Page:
After a long gestation period the SOCA Field House capital campaign has begun, and excitement around the club is palpable. Centrally located in the award-winning Belvedere neighborhood, just off Rio Road, this club changing project will become the home base for SOCA players and families.
Response to the initial fundraising presentations has been enthusiastic, with pledges and donations eagerly contributed to the effort. Attendees have been engaged, inquisitive and ultimately supportive of the plans to build the club’s own indoor facility and offices.
Design of the project, provided by Stoneking von Storch Architects, includes key functions to enhance the experience of all SOCA players and families. The primary feature is the 60 x 40 yard turf playing field, which can be used as an official game field for SOCA league play. The large playing space can be divided into either two or four official futsal courts, separated by drop-down netting, providing spaces for training and matches for both youth and adults.
Players of all ages and levels will have opportunity to play at the sparkling facility. Winter indoor use by the youth and adult WISL leagues are major elements, but a year-round program of use has been drafted to include practices, camps, clinics, league play and tournament play. New programs have been proposed to fit niches such as athletic performance enhancement, individual training, adult tournaments and a summer league for high schoolers.
Supporting the field activities are locker rooms, meeting rooms, a fitness training room, an athletic trainer’s office, along with all the required storage and operational spaces. A key component is the inclusion of a café to serve concessions and refreshments suitable for both players and spectators. An elevated mezzanine will surround the field so that interested observers will have a premium viewing vantage point throughout.
Coaches and referees will also benefit from training and education sessions conducted at the Field House. Meeting spaces with audio-video capability will enhance the education environment.
“We designed the Field House to serve all of our members on a year-round basis,” said Bill Mueller, SOCA’s Executive Director. “The project tag line is ‘A Home for All Seasons’, and it is truly that. It will be the club’s home base and a home for our players, coaches and families. We’ll be able to use it in all weather and light conditions. We’re really excited how the club culture will be enhanced and we’ll be able to solve some of our field shortage concerns and our inclement weather complications. We’ve outlined foul weather training scenarios which allow for otherwise lost sessions to take place.”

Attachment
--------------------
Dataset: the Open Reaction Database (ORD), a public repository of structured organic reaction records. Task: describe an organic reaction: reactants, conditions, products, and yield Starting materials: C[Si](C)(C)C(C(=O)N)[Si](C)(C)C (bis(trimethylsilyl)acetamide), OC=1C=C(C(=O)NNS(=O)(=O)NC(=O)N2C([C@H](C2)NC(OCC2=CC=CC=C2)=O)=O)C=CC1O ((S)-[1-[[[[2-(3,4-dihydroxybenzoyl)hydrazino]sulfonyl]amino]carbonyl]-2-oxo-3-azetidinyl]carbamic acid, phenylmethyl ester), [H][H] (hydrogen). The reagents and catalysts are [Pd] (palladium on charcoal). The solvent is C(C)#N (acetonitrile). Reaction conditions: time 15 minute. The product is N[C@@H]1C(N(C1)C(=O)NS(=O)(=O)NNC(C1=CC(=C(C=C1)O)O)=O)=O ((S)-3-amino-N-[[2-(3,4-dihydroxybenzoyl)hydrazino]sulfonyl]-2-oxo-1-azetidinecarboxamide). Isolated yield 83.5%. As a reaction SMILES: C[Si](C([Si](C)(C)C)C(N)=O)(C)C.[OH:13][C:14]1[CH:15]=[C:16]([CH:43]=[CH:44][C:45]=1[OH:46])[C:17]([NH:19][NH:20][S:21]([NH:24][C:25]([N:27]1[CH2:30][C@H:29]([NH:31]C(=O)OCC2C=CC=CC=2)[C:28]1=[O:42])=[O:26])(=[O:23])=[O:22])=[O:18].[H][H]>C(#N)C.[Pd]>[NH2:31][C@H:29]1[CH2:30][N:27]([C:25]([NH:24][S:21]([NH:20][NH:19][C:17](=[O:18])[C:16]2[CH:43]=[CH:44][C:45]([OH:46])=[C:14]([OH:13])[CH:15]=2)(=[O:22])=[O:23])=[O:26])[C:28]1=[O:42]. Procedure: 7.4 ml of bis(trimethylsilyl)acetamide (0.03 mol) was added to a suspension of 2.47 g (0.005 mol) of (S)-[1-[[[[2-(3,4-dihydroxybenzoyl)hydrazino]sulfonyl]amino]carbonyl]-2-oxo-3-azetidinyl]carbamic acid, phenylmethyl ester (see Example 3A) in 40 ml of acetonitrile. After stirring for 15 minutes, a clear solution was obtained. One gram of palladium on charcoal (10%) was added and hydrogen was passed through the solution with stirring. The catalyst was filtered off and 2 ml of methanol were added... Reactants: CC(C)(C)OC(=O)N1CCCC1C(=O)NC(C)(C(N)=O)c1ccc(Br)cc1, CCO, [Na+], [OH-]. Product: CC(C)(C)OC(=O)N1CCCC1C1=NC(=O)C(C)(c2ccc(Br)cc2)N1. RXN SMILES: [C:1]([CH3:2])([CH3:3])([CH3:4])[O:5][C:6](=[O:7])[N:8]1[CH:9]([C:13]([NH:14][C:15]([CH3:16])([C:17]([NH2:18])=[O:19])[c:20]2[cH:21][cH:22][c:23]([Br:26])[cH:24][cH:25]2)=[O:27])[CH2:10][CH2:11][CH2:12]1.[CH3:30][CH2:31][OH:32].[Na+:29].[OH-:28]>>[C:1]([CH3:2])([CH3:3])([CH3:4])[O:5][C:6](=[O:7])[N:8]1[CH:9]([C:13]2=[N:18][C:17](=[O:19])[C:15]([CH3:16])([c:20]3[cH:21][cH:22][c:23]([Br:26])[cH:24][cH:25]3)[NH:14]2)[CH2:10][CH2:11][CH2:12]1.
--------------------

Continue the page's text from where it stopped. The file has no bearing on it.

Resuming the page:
SOCA staff and designers visited several indoor facilities around the state to learn and to compare ideas. The SOCA Field House will be the largest of the indoor soccer facilities, and will be the most comprehensive in nature. Mueller pointed out a few key differences.
“First and foremost the Field House project is for all our club members. SOCA is a community service organization and the Field House will help us to serve our soccer community even better. All the other projects we observed were for-profit ventures whose prime motivation is to generate income. As a not-for-profit organization SOCA’s prime motivation is to grow the sport, develop great soccer players and to include all interested players in that pursuit. We have developed financial models to demonstrate that we can offer great developmental programming in the Field House affordably. This will not be a facility available only for those who can pay a privileged rate. We truly believe that the project will enrich the lives of our players and families by being welcoming, of excellent quality and providing comprehensive opportunity for all our member groups.”
The facility will feature natural lighting during daylight hours and natural ventilation during transitional periods of the year. Large translucent panels will capture natural light and roll-up walls will allow fresh breezes to refresh the space during mild weather. The space will be fully conditioned during harsher weather conditions, with circulation augmented by massive ceiling fans. Energy efficient lighting will make the space usable long after dark.
With fundraising underway at the grass roots level, SOCA leaders are impressed by the response and will be taking the fundraising effort to other community members outside the club.
“We’ve assembled a great fundraising team,” enthused Mueller. “John Gobble is our Chairman and he has put together a group of notable, energetic community leaders to get the project built. More team members are being identified to join the effort. We’re so glad to be talking to our folks and to be underway.”
The project is expected to have a $5 million price tag, and take about 12 months to build once construction has begun. The project timeline includes a year for fundraising.
“Our goal is to get financial support from every SOCA family who is capable of contributing. We will be taking our campaign to many folks, but getting buy-in and support from club members is essential. And the response so far has been great. We are eager to tell our story to everyone because the project and the work that the club does is a great story to tell.”
SOCA staff and team members will continue to make presentations throughout the club. Upcoming sessions are planned with youth and adult members. Persons interested in viewing images of the project can learn more at the “Belvedere” tab on the SOCA website.